Chapter 7


Revelations II



Flames move in a flailing dance, casting the whispered prayers of those gathered around the grand fire skyward as rhythmic drums hammer down from the mounted city above. Even watching from afar, within the safety of the emberstrand around me, I can feel a palpable tension in the air.

“Do you think they led those things here?”

I look to my left. Zileih, an emberstrand several years my senior, is eating a ration of nuts and luminescent berries out of a makeshift bag fashioned from leftover scrap material. Despite all of us already having eaten, she’s been going at a slower pace. I don’t blame her- there’s a lot to consider. Food must seem like an afterthought.

“The new eidelion? I’m not sure.”

She narrows her eyes. “Ariei. Don’t tell me you can look at this-” she points at the massive creature standing at the near distance- “and tell me they aren’t in control of them.”

I shrug. “Of course I've thought about it. Maybe they're domesticated where they come from. Some of their technology would be impossible for us to make with our current resources, after all. Maybe things are... different there."

Zileih chuckles, popping another berry into her mouth. "Domesticated. Can you imagine?"

I shake my head. "No. No I can't."

Another emeberstrand, a man with a short black goatee and shaved head, butts his way into the conversation. “What do you mean you can't? If I'd witnessed half the shit you did today, I'd consider myself damn near capable of beleiving anything. Not to pressure you, but I feel like you know more than you or Edom have let on. What were they like?”

Almost naturally, I let the truth of our expedition out. If not Braham’s secret, they deserve to know what was out there.

“They set a trap. There was a naked corpse nailed to a tree- one of ours. Male. When we investigated it, they swarmed in- they were bipedal, similar to a strigara, but larger. The snouts were lengthier, too.”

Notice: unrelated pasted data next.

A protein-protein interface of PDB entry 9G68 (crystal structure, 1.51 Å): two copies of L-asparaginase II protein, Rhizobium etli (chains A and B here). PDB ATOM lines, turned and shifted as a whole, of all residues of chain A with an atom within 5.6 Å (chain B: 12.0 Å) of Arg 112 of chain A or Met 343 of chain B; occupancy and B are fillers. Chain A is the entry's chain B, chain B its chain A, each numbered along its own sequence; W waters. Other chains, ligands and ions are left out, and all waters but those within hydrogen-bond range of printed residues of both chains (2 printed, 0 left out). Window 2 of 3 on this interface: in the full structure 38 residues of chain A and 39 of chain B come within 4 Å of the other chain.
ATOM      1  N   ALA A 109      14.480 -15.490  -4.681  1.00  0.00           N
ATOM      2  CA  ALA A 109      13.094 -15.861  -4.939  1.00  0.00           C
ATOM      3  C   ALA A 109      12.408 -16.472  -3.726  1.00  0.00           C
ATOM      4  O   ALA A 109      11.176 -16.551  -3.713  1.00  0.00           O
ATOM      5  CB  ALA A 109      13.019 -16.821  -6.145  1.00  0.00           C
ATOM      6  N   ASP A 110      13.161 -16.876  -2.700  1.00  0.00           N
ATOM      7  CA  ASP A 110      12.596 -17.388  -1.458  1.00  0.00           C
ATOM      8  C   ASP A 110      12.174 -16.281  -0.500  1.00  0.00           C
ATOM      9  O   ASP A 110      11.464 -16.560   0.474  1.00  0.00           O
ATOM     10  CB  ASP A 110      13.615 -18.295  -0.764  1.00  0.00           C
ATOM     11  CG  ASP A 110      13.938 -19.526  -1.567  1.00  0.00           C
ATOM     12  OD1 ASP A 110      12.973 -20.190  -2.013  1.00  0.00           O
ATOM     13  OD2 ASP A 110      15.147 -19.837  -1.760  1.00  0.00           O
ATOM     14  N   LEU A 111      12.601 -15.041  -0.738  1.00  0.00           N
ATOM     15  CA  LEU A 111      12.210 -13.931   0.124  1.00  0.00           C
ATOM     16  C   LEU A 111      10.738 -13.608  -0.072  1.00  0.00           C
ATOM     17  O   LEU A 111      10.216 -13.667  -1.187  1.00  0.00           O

He looks surprised that I gave him the truth. Zileih prods further.

“How did you know it was a citizen of Ios?”

“I don’t. I just don’t think the Centralians would kill one of their own to create a lure.”

The man chuckles, spitting a seed shell into the blades of grass as they slowly move to absorb it.. “I wouldn’t be so sure. After all, they made a hell of an introduction.”

Zileih shoots him a dirty look. “Be respectful, Carim.”

Carim just laughs more. “Please. This is the single most important moment of our history, and it occured when a group of fucking idiots caused an accident? We didn’t matter a single bit in making it happen- it just came to us in a gift of rockfall and more questions piled on top of the first thousand.”

I nod. “I’ve been running through every single moment of the event since it happened. It’s too convenient.”

Carim grins. “There’s the Edom in you. You’re learning fast.”

Zileih is visibly frustrated. “Listen to yourselves, both of you!” She pulls her hood down in frustration. I’m not quite sure why it was even up in the first place. She's always been a fairly awkward person. “Can we just take a moment to realize what we’ve lost today?! Look at the Centralians. Even they are more respectful to their dead!”

Carim snickers, his tone sarcastic. “Oh, please. Of course I understand to honor those we lose, Zileih. But I think you may be forgetting an important criteria of our role.”

“Come on, Carim. We haven’t even burie-”

He cuts her off. “We are the ones who move forward.”

She turns away from him, staring at the burning ceremony a distance away. “You wouldn’t say that if it was somebody close to you.”

He leans back, his smile fading. He strokes his goatee. “No, I wouldn’t. Thing is, I’ve got nobody left to lose.”

We watch longer, the fire eventually becoming a hypnotic mirage that burns through the night. The maw’s clouds haven’t dared to wander this far yet tonight- I wonder if those living on the creature have some sort of protection mechanism of their own. The figures in the distance stand steady, silent, before eventually returning to the checkpoint to greet my father. As they meet, we stand and move in unison towards them, once again drawing our weapons. He raises his hand, stopping us a short distance behind him.